Wednesday, 12 March 2014

The Last of Us - Left Behind DLC

What is the measure of good DLC? As an extra chapter to my favourite game of last year, it's an incredible addition that fleshes out Ellie's past and her character. But as an individual purchase, it is incredibly short and expensively priced with little new to offer in terms of the game's mechanics.

That there is the bad half of it. Stopping to smell the roses and enjoy the scenery, this DLC takes little over two hours to finish. Note that the scenery itself is wonderful to look at, gorgeously rendered and artfully created, but it doesn't offer all that much which is new to the post-apocalyptic world. It's another ruined building which our heroes progress through, the likes of which was seen all through TLOU. The combat works in much the same way as it did before, with Infected and Hunters searching for Ellie and needing to be avoided and distracted with thrown bricks.

That would be damning if this were as sequel, but for DLC I have no complaints. I was given another excuse to explore a post-apocalyptic environment and maneuver the dangers therein, so I quickly fell back into familiar old habits and was thrilled to do so. It was a reminder of how much I loved using the bow, getting the run around on my foes, and setting traps. The muscle memory flowed back, and the old tricks still worked. It's the perfect excuse to dive back in the world of TLOU.

The real draw here, in more ways than one, is the narrative. The game cuts between two days in Ellie's life. The last day of her childhood, when she and her best friend Riley were bitten, and the first day she had to survive without Joel, immediately after his injury in TLOU. Young Ellie is unprepared for combat, so the sections of the game which take place in winter (while Ellie looks for a first aid kit to fix up Joel) feature most of the peril and danger. This winter-half is great, and serves as a top quality addition to a missing chapter from the original game. It features the combat I was just talking about.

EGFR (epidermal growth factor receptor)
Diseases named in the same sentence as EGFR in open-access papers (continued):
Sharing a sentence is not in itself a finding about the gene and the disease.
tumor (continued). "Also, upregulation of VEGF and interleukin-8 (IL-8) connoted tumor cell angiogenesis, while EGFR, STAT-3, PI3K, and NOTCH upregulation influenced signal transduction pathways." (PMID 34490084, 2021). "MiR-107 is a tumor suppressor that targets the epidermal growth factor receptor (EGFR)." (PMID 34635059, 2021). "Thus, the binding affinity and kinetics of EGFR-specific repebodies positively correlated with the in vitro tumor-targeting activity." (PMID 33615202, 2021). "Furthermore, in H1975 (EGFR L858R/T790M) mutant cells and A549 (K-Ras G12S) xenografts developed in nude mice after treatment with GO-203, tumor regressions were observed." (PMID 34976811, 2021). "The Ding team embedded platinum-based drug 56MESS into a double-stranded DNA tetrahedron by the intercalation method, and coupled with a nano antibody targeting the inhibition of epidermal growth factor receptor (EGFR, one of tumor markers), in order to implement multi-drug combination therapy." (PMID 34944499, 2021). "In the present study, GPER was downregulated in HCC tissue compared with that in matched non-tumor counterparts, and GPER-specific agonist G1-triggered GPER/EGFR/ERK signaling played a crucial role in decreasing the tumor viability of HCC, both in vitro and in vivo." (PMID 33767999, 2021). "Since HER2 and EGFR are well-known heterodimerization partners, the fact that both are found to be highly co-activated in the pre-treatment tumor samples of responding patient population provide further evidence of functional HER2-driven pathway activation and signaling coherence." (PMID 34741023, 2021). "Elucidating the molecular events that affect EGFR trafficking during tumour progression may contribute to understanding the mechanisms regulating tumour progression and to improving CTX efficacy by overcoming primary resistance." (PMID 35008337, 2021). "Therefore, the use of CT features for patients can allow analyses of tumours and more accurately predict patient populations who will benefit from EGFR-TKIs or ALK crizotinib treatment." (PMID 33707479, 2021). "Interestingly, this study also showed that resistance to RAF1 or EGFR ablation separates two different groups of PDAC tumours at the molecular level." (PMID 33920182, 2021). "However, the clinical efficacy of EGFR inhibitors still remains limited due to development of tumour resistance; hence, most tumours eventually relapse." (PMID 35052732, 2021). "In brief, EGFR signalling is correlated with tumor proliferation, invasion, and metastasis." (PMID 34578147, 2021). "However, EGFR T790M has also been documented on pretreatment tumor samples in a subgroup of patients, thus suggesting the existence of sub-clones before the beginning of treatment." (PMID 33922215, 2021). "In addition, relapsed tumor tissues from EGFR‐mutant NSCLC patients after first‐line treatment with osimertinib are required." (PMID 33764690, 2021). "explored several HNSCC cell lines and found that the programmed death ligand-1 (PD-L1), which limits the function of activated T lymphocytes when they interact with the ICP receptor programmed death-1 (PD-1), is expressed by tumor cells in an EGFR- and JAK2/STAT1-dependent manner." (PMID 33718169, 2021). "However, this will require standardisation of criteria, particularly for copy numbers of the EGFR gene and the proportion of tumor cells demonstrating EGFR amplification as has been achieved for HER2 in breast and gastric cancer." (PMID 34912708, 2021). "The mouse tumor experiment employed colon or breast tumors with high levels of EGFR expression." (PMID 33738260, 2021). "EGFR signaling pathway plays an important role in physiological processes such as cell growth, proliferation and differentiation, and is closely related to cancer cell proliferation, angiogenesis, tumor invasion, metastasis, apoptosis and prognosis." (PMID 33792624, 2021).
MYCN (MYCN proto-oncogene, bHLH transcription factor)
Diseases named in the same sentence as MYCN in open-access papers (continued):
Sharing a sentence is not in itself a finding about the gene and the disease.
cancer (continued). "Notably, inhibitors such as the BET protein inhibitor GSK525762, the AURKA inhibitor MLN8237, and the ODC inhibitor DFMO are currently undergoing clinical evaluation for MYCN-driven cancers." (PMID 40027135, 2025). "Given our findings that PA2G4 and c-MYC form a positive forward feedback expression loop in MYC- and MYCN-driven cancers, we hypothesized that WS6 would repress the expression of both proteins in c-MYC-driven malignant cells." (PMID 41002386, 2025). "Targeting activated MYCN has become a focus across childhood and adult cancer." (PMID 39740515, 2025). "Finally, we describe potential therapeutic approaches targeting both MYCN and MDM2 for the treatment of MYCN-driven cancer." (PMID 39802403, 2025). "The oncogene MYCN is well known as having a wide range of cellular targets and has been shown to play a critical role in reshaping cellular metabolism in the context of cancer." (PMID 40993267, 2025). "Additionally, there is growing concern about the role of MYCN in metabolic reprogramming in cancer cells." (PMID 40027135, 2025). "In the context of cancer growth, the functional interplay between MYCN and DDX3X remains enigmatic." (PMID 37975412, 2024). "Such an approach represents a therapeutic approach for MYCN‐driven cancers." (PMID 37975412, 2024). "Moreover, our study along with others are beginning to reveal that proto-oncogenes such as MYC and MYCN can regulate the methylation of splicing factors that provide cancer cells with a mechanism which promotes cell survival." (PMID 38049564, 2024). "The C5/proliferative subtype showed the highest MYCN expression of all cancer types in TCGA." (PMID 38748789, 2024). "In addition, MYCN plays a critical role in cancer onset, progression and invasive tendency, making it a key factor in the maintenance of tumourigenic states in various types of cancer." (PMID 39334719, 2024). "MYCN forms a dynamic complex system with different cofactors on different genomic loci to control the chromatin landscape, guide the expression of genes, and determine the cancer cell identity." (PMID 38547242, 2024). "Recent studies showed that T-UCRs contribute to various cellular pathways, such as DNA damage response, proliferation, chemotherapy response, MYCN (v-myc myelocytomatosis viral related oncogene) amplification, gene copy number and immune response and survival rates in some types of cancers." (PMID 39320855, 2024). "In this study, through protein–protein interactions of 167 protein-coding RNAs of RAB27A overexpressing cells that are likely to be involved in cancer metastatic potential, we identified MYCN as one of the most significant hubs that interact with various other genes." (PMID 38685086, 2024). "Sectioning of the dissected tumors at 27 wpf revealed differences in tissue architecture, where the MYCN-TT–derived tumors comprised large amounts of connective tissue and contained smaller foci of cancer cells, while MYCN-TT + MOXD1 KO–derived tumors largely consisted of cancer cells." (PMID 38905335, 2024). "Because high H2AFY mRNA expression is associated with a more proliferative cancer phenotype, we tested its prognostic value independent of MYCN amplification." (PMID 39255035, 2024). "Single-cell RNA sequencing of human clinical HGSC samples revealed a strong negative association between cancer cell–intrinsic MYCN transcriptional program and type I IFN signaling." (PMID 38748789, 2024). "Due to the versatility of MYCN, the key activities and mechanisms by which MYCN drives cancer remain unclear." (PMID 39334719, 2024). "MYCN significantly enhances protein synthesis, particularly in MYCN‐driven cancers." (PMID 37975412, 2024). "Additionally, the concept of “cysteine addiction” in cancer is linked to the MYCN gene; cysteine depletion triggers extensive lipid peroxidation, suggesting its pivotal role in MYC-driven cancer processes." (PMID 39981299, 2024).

The majority of the game features Riley (Ellie's best friend, who we know died before TLOU started) and Ellie having one last day together in a ruined shopping mall. This is really what Left Behind is all about - the friendship of the pair and what Ellie lost when she was bitten. It is great to behold, and you can really get drawn in to the emotion of it all. They truly feel like the best of friends, and knowing how doomed they are makes it all so bittersweet. The narrative here is wonderful, and is masterfully crafted in terms of tone and acting, in a manner I would have thought beyond the reach of mere video-games.

It really is the relationship between the two which drives the game. Knowing what Ellie lost when Riley died, and how that later makes her react to Joel in TLOU, expands on her character in a meaningful way and is an emotional to experience. The way the two friends treat each other and experience the world together is astoundingly well acted and feels deserved, like honest emotions tied with heartfelt actions. Even more, since the game ends with the bite, and we never get to see the last hours on earth the two spend together, it still feels like unfinished business. The game ends before giving these two close friends the time to react. Maybe that was deliberate. Maybe that is why it is... Left Behind.

Still, when all is said and done, it is inescapable that £12 for two hours is too high a price. Except I was quick to pay it, and would do so again in a heartbeat. I love TLOU. I adore it's setting and story and combat and all. Make of that what you will.

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